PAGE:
Roberto de Zerbi’s Brighton is on track to earn a surprising Europa League sport after their 3-0 victory at the Emirates. Just what sort of tactics has the Italian manager employed to turn Brighton into one of the Premier League’s best teams in 2023?
In truth, a mix of various factors has been in play. Good recruitment, sensible club policies and the work of De Zerbi’s predecessor, Graham Potter, have all played a part in the club’s success.
Today, I’ll be looking to do a tactical analysis of De Zerbi’s style of football that have made him one of the most talked-about football managers in recent times.
Roberto de Zerbi pre-managerial career
Roberto de Zerbi had a respectable playing career before slowly, but steadily earning plenty of plaudits as a football manager. Many doubted that he’d be able to employ the tactics that worked for him in Serie A, but so far, De Zerbi has proven them wrong.
De Zerbi made his playing debut for AC Milan in 1998. However, he earned a reputation as a dependable, if unexciting, attacking midfielder. His tenure spent at Napoli, between 2006 and 2010, was the highlight of his career as a player.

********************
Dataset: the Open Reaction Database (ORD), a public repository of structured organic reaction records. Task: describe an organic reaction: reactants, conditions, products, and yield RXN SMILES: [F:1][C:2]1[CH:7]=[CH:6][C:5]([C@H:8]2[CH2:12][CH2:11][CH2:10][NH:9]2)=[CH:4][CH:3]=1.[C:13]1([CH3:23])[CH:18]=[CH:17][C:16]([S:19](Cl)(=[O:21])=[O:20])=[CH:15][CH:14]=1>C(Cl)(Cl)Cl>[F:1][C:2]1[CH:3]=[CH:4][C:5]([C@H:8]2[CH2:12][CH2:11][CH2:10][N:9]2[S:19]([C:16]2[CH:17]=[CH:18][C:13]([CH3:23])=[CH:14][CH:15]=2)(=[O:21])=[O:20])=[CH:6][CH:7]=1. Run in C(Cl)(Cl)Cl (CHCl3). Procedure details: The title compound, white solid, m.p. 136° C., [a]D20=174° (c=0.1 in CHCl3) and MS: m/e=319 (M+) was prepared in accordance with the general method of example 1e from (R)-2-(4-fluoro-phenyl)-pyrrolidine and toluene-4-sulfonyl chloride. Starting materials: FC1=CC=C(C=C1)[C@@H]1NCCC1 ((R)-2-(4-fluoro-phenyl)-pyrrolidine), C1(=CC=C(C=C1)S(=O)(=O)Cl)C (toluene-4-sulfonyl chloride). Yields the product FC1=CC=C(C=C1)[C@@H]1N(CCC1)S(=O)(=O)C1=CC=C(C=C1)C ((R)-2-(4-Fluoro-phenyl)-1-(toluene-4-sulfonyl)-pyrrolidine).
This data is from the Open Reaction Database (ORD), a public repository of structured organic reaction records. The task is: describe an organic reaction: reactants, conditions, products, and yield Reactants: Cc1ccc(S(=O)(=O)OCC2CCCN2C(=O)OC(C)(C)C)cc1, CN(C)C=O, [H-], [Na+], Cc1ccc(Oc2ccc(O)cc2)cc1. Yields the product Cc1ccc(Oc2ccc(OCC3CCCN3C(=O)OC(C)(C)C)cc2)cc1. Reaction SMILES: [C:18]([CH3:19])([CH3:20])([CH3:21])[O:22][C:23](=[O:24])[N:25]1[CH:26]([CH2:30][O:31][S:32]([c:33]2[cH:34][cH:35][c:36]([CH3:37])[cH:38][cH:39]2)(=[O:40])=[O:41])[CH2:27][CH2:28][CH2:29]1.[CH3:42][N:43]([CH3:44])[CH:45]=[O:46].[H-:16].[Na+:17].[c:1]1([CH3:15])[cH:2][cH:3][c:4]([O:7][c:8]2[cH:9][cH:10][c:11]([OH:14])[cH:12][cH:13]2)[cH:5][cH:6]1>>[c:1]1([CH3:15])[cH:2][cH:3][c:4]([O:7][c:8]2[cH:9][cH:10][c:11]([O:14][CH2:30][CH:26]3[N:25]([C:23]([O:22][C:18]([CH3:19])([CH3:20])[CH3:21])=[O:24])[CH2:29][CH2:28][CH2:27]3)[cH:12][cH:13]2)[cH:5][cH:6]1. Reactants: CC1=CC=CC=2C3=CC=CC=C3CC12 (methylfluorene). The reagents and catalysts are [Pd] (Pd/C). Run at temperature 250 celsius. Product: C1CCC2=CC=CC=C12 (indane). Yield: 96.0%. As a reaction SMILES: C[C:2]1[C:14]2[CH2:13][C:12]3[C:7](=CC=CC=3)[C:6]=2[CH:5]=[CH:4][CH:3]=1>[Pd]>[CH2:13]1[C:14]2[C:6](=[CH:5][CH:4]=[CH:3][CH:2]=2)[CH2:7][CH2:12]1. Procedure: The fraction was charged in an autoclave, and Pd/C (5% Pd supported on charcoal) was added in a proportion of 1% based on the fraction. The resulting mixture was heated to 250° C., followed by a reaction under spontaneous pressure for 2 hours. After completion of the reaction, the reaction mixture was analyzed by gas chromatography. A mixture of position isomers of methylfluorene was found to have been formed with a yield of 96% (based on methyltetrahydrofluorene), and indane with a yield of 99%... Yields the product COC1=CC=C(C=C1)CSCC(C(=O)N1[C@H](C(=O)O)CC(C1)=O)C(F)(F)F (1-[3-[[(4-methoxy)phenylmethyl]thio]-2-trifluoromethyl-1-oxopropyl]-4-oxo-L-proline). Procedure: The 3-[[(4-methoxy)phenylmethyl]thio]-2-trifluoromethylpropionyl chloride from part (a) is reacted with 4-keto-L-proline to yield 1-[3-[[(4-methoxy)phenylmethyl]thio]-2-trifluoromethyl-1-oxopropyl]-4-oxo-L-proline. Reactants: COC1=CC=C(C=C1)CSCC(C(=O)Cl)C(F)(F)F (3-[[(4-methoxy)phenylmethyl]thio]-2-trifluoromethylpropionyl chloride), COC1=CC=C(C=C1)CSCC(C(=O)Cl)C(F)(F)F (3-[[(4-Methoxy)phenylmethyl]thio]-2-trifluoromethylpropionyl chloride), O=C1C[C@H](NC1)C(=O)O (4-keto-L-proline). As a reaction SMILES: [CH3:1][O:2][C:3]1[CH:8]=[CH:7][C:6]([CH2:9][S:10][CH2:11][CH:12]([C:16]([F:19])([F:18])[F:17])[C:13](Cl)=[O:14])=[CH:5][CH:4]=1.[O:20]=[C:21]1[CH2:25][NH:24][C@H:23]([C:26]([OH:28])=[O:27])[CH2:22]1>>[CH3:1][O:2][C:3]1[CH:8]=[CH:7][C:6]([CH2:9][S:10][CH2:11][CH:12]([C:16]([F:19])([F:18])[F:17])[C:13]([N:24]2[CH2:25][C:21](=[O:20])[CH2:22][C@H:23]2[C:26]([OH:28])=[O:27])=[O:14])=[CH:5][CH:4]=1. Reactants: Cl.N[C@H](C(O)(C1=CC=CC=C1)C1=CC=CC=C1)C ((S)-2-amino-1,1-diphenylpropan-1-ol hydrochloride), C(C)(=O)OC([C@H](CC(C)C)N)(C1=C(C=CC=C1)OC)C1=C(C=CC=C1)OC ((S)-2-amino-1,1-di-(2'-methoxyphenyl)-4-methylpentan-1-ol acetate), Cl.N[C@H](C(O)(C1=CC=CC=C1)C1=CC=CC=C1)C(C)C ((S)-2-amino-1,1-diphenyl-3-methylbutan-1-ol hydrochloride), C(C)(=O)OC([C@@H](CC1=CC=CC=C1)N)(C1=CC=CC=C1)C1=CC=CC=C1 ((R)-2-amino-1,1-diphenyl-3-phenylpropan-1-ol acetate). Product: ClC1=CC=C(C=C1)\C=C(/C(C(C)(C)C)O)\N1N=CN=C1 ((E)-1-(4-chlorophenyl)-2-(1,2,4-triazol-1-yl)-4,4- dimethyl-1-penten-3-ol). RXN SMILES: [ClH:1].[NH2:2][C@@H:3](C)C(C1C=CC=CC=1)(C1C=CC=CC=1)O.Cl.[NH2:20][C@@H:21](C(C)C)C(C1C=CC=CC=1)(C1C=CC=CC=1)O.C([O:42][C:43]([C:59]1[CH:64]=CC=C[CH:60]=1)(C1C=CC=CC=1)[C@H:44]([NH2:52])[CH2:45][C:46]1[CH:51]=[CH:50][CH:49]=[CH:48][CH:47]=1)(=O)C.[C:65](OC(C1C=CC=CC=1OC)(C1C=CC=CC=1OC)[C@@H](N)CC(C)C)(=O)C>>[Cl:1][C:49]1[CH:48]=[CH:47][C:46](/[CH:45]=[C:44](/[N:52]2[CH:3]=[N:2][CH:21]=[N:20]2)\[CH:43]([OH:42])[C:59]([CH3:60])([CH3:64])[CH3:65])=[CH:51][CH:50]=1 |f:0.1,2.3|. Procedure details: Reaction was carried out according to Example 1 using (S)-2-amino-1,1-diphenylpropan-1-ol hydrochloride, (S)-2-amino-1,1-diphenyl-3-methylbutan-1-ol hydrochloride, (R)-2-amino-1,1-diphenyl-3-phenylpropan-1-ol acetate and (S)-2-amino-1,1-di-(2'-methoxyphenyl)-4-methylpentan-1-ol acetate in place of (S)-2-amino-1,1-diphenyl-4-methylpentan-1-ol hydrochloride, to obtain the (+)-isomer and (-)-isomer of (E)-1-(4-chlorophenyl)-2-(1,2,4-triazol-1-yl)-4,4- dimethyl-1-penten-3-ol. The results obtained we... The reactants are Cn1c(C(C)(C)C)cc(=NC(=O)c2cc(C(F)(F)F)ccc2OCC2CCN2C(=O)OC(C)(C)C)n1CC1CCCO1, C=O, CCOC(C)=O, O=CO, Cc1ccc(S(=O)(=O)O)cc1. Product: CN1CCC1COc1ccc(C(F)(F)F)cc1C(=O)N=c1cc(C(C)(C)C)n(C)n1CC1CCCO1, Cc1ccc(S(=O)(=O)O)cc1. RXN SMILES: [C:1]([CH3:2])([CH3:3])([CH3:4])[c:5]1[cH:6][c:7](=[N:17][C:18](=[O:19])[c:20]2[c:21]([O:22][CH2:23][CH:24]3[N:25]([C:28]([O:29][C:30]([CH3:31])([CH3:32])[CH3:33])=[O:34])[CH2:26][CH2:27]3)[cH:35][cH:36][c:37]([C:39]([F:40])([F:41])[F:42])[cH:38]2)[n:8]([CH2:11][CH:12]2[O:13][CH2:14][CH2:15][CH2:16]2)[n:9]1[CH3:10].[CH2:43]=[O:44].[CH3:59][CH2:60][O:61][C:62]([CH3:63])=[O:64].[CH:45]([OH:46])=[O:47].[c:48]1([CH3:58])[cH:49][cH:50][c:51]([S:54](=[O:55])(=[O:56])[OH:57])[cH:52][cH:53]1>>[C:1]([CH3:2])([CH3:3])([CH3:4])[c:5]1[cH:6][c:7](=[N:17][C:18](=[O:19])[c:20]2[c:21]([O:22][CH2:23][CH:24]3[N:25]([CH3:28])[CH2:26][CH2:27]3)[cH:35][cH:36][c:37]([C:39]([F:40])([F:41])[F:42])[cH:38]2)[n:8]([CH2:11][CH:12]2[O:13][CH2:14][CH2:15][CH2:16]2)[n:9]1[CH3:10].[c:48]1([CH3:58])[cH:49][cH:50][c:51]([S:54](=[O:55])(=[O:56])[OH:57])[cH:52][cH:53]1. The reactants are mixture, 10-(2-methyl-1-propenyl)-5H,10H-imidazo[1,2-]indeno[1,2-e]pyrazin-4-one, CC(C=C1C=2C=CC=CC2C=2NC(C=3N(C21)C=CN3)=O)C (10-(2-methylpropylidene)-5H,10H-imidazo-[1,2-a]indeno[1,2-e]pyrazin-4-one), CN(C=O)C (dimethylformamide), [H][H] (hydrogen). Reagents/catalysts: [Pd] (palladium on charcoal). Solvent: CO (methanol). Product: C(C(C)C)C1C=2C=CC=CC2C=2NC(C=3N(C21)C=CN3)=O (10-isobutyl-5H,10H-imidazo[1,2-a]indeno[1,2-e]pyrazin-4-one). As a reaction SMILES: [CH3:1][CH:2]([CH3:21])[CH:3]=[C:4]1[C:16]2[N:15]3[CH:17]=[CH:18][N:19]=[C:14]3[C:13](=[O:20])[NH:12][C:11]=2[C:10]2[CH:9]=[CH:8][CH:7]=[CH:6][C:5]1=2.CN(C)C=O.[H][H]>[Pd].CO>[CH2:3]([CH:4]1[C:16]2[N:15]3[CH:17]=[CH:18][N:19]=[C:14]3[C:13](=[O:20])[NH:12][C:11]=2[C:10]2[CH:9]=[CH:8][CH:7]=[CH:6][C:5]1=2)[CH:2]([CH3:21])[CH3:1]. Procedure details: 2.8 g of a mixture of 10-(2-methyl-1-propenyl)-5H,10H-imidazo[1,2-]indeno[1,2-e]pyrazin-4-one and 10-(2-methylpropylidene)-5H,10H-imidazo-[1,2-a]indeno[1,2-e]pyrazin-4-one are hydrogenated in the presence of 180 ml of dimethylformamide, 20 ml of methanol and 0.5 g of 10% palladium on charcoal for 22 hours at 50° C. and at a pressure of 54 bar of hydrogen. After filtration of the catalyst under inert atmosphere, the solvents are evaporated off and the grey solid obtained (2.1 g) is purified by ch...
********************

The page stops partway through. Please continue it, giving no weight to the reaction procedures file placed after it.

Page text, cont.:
After retiring, De Zerbi made an immediate transition to management. He started off coaching his former club Foggia where his innovative, attacking style of play made an immediate impression. Employment at Palermo and Benevento followed.
De Zerbi made an impression during his tenure at Sassuolo. Appointed head coach in 2018, De Zerbi transformed them into one of Serie A’s most engaging teams to watch. The team’s style emphasized possession, fluid movement, and creative play. His tactical acumen and ability to nurture young talents earned him another notable employment opportunity with Ukrainian giants Shakhtar Donetsk before joining Brighton in 2022.
Yes, Roberto de Zerbi inherited an already well-prepared Brighton team courtesy of Graham Potter. In fact, the Italian’s style closely resembles that of Potter, who used the Brighton job as a springboard to earning a brief chance to manage Chelsea.
Fellow managers such as Manchester City’s Pep Guardiola or Arsenal’s Mikel Arteta have shown their appreciation to Brighton’s stars Pascal Groß or World Cup champion Alexis Mac Allister, who has lauded De Zerbi for his modern tactical approach. This includes a desire to maintain possession, to press high, and to play within a strict tactical setup.